vampire[ vam-pahyuh r ]SEE DEFINITION OF vampire
EXAMPLES FROM THE WEB FOR VAMPIRE
The horrible doubts which he had driven away were sucking at his heart like a vampire.
It is said that the vampire has a sort of hunger, which makes him eat the linen which envelops him.
Popery is the vampire that is sucking the life-blood of the country.
Why should a man be ever shadowed by the vampire wing of his past?
It was as if the place was a vampire that was sucking the life and health from our veins.
He whom a vampire has slain is supposed, in some countries, himself to become a vampire.
Moreover, the Regular name for a vampire in Servian, he remarks, is vukodlak.
It is not only during sleep that the Vampire is to be dreaded.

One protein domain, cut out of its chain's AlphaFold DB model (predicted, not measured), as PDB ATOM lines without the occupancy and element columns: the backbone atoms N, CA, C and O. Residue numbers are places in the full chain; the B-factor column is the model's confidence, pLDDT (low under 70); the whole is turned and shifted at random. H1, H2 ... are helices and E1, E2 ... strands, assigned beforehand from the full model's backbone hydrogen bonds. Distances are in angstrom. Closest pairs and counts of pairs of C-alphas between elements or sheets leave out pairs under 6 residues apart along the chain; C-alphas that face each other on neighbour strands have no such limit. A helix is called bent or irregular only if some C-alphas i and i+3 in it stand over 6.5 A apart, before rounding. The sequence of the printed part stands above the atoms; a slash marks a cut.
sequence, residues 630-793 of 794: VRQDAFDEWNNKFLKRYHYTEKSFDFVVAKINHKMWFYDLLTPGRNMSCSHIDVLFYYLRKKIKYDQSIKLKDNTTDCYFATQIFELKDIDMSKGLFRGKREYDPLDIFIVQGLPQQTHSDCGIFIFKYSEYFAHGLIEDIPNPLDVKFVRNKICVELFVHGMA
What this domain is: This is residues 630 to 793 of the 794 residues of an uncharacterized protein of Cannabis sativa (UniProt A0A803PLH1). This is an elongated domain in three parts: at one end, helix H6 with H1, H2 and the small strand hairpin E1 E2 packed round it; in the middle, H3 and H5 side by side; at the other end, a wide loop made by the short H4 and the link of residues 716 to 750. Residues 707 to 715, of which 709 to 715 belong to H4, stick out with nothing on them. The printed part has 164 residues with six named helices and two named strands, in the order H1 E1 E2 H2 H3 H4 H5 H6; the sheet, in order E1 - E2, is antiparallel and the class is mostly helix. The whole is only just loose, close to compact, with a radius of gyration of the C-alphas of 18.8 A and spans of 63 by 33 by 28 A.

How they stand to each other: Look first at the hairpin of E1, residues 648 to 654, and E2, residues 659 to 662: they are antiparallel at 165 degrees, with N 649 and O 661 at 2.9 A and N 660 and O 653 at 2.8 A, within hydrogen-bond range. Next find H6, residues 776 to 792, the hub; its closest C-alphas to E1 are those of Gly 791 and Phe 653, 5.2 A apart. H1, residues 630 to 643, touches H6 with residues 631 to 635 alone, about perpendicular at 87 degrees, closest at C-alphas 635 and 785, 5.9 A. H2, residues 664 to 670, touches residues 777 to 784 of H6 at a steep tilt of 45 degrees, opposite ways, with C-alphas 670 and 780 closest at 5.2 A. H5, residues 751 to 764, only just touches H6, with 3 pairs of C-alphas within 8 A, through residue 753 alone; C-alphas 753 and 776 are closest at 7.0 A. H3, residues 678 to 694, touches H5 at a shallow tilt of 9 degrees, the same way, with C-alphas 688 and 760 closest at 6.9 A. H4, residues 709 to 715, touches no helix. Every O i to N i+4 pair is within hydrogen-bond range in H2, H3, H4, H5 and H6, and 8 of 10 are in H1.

"Vampire" as a book-hunter, 55—his collection, 56 et seq.—his policy at auctions, 57 et seq.
Dragon and Vampire were spiraling away in opposite directions.
1734, from French vampire or German Vampir (1732, in an account of Hungarian vampires), from Hungarian vampir, from Old Church Slavonic opiri (cf. Serbian vampir, Bulgarian vapir, Ukrainian uper), said by Slavic linguist Franc Miklošič to be ultimtely from Kazan Tatar ubyr "witch," but Max Vasmer, an expert in this linguistic area, finds that phonetically doubtful. An Eastern European creature popularized in English by late 19c. gothic novels, however there are scattered English accounts of night-walking, blood-gorged, plague-spreading undead corpses from as far back as 1196. Applied 1774 by French biologist Buffon to a species of South American blood-sucking bat.